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Federal court rules against Kemp in absentee ballot battle | This is what that means

A federal judge has declined to pause an injunction that changes how Georgia election officials consider certain absentee ballots.
Thousands went to cast their ballot for early voting in the November midterm election.

ATLANTA – An order that requires voters to be notified if their absentee ballots were rejected because of mismatched signatures will stand after a ruling in federal court. The order also gives those voters a chance to fix the discrepancy so that their ballots count.

Secretary of State Brian Kemp, who is also running for Governor, filed an emergency motion to prevent that from happening. That motion was denied.

Less than a week before Election Day, a federal judge with the United States District Court for the Northern District of Georgia has declined to pause an injunction that she ordered that changes how election officials consider absentee ballots.

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The injunction orders the Secretary of State’s office to inform local election offices to accept absentee ballots – even if the signatures don’t match. Local elections offices are ordered to mark the ballots as “provisional” and give voters a “pre-rejection” notice, via first class mail, to clear discrepancies.The order is retroactive, so it applies to mail-in voters who may have already been rejected.

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The motion, filed Tuesday, is in response to a request from Secretary of State Brian Kemp to stay the injunction issued last week regarding mismatched signatures.

Kemp’s legal team appealed the decision, arguing that changing the way ballot signatures are reviewed during an elections cycle would “disrupt the orderly administration of elections.”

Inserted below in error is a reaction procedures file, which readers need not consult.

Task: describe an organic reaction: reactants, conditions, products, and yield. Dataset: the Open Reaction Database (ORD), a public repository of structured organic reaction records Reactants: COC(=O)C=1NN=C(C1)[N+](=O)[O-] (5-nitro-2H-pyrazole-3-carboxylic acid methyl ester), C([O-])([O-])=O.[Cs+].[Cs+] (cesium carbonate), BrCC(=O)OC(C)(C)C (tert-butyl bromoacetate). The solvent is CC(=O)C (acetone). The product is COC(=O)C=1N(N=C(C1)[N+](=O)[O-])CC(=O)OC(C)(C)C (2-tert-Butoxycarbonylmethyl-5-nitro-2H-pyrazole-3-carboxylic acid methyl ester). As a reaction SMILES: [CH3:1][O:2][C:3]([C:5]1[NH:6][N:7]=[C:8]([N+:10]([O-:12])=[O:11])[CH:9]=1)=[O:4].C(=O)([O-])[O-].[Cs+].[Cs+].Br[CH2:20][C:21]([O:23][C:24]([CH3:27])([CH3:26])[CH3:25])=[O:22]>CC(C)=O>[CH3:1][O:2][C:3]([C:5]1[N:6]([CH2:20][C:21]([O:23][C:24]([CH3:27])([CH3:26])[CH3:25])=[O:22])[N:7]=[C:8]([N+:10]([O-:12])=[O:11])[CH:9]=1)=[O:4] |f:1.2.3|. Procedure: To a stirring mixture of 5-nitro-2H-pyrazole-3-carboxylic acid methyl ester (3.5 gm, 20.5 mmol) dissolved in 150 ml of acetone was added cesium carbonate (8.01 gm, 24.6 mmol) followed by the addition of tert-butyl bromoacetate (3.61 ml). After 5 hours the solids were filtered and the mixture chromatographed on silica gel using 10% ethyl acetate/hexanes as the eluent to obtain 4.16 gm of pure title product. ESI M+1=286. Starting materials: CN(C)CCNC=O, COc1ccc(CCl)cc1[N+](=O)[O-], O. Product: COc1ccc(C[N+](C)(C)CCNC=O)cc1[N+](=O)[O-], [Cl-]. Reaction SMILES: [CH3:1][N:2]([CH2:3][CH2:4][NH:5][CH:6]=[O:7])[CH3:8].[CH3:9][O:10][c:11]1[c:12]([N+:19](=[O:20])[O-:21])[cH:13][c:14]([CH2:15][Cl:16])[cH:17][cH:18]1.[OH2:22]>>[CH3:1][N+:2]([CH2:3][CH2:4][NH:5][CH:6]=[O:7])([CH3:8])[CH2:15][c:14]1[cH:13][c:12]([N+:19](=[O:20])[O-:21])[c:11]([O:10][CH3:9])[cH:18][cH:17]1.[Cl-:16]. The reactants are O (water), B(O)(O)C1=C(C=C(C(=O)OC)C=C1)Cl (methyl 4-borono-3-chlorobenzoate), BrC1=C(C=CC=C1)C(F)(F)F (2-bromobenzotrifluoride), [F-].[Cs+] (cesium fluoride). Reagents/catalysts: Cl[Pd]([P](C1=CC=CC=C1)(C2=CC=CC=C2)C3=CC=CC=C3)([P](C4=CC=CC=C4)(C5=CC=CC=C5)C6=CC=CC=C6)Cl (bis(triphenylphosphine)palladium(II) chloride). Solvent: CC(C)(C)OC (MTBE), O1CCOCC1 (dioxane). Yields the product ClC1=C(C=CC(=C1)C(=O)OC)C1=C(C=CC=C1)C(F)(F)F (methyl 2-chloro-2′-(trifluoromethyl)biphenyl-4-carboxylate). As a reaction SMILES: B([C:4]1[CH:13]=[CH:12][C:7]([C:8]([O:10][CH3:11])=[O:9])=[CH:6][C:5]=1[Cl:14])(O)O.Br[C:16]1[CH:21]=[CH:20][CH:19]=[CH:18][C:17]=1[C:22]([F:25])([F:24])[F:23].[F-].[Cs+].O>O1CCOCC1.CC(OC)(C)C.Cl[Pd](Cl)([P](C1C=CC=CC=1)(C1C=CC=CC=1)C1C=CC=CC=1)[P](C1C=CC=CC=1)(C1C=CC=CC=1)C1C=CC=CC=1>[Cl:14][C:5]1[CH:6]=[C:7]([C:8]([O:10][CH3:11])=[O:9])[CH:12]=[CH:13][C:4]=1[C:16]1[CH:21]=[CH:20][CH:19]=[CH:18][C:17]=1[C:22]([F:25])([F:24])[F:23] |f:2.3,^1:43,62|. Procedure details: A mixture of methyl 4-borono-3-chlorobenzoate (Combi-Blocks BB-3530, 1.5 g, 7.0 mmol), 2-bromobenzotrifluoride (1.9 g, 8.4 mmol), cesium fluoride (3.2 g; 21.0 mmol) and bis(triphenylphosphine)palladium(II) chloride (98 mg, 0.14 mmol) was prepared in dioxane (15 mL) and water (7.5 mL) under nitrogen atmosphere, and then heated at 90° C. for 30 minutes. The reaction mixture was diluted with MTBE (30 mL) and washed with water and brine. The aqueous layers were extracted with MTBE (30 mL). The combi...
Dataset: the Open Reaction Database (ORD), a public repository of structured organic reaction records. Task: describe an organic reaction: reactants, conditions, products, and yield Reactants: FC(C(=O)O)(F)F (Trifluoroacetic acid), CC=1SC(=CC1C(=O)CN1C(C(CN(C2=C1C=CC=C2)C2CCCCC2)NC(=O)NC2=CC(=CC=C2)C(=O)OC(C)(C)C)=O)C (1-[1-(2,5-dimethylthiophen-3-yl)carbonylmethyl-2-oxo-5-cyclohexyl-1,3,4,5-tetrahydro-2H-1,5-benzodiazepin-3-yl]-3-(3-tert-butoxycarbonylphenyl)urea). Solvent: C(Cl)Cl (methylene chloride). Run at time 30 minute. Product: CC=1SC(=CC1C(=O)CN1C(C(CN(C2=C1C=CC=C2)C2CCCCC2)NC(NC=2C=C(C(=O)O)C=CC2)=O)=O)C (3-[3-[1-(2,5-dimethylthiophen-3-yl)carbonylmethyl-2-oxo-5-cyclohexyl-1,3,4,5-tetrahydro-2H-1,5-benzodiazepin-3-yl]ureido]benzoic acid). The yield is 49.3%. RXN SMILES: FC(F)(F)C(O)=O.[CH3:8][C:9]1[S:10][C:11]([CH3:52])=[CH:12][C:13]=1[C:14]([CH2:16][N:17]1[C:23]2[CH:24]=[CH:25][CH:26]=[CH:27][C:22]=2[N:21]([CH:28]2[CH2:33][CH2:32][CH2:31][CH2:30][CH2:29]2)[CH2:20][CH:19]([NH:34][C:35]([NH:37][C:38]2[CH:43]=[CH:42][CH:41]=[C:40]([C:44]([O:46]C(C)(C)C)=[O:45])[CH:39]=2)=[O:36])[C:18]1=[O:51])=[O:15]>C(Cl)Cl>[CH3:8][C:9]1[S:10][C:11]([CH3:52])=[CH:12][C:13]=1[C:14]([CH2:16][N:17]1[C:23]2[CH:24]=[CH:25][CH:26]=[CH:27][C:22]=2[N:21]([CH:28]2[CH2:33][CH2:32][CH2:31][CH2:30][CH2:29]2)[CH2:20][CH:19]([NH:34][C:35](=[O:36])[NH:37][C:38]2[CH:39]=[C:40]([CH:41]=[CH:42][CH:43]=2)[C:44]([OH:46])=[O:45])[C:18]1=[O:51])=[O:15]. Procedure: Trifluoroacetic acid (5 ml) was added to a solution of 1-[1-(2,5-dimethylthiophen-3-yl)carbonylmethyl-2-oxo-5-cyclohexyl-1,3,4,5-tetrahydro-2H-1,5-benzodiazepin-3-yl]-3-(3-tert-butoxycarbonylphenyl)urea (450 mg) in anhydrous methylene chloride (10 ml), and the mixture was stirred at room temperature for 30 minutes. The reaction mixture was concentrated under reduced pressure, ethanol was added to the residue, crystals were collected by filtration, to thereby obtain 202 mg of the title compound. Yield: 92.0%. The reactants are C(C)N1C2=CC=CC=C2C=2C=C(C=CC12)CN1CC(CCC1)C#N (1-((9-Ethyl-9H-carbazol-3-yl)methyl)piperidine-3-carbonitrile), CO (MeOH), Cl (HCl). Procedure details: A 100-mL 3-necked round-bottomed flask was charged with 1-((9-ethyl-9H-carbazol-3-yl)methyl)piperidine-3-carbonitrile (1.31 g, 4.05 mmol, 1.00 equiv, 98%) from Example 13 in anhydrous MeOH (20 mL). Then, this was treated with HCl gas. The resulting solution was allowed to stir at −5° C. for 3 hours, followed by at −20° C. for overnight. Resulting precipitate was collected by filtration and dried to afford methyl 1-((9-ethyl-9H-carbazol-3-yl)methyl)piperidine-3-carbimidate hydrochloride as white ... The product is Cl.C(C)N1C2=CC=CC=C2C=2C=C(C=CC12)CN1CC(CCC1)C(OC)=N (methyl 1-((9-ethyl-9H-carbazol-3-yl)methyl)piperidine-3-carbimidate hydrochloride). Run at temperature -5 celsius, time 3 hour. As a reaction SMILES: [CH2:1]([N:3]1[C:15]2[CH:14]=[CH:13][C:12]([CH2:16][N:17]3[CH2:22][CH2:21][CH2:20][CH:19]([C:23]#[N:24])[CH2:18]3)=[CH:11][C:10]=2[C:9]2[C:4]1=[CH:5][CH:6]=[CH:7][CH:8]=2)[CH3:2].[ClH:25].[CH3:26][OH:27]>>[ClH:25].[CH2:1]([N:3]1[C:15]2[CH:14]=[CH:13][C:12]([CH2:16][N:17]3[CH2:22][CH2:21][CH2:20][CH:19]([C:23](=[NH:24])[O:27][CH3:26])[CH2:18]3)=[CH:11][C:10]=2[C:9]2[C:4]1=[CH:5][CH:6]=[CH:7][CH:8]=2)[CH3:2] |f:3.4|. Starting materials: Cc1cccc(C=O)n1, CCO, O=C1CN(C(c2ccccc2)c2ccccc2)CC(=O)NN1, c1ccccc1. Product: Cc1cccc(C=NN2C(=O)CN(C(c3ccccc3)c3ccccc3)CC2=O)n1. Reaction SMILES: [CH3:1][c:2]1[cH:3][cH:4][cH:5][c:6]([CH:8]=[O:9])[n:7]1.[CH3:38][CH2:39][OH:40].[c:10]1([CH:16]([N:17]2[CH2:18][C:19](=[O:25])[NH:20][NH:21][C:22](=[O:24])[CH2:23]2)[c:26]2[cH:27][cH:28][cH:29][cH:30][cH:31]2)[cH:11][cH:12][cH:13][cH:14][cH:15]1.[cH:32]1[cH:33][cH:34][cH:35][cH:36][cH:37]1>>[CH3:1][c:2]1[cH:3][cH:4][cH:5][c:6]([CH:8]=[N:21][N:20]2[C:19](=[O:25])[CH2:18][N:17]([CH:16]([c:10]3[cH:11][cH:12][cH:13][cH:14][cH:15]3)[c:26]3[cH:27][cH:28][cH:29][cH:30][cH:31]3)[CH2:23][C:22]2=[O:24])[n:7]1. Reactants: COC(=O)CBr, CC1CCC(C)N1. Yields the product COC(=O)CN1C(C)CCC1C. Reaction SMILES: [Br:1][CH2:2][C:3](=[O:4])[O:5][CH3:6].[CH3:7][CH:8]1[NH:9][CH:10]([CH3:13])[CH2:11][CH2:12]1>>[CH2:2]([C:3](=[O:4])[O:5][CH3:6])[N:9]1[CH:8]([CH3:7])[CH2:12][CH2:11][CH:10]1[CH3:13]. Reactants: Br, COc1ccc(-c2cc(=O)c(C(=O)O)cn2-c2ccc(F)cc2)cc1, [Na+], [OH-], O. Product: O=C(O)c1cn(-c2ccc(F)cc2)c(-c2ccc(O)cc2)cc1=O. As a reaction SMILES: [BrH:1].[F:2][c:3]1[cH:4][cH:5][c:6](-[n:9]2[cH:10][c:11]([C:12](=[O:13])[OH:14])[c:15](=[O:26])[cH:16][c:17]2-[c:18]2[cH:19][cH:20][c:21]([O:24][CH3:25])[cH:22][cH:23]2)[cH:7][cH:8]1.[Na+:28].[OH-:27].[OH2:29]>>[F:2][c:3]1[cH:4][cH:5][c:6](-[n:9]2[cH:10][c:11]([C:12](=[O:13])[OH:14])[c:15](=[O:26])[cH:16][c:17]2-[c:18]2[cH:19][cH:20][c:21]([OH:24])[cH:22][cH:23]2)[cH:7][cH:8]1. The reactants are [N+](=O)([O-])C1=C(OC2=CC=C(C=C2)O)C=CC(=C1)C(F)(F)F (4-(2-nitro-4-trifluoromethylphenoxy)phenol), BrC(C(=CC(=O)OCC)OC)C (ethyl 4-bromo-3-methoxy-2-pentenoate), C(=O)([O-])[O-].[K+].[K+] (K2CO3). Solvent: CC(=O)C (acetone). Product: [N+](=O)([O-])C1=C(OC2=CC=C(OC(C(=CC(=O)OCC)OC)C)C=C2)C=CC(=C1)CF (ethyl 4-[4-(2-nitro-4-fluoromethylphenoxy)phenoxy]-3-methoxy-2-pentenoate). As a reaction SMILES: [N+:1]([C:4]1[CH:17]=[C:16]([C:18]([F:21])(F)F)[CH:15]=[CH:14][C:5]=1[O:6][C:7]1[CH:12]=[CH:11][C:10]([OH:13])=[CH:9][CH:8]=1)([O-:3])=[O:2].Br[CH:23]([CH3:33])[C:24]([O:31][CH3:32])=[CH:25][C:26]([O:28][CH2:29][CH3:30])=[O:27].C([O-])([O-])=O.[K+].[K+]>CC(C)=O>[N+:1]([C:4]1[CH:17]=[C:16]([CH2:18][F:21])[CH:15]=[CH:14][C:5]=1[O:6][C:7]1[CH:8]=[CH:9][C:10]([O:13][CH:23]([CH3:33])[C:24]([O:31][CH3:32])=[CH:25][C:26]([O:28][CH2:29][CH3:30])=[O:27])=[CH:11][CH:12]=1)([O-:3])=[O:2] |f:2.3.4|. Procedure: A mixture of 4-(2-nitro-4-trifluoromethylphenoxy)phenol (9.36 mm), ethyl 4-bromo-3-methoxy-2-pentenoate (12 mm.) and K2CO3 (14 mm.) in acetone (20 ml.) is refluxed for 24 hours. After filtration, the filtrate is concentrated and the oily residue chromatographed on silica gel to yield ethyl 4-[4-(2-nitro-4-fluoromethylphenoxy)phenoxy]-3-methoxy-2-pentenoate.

U.S. District Court Judge Leigh Martin May stated she would not grant a stay because it “would only cause confusion, as Secretary Kemp has already issued guidance in accordance with the injunction to county elections officials.”

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May referenced a statement from Chatham County Board of Registrars Chairman Colin McRae submitted to the court, stating that his office had no “significant difficulties” instating the new rules.

“The Court remains confident that the risk of rejecting qualified absentee voters is high,” May said in her statement. She cited “unintentional factors” of denying voters based on signatures – especially among the elderly, those with disabilities or mental conditions.

“The Court finds that the public interest is best served by allowing qualified absentee voters to vote and have their vote counted,” May wrote. “This injunction insures that absentee voters who are unable to vote in person and whose applications or ballots are rejected based on a signature mismatch will still have the opportunity to have their votes counted in the upcoming election.”

The issue has drawn national attention and civil rights advocates have demanded an investigation into Kemp’s office for allegedly purging thousands of names from voter rolls.

Kemp’s opponent for governor, Democrat Stacey Abrams, has accused Kemp of voter suppression.

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Early voting for in-person voters in Georgia ends Nov. 2.

Here are helpful links for Georgia Voters:

Register to vote online: sos.ga.gov/elections

Change voter registration address: sos.ga.gov/elections

Check registration status: www.mvp.sos.ga.gov/MVP/mvp.do

Election offices by county: http://sos.ga.gov/cgi-bin/countyregistrarsindex.asp

Ga Votes App: Apple or Android app store

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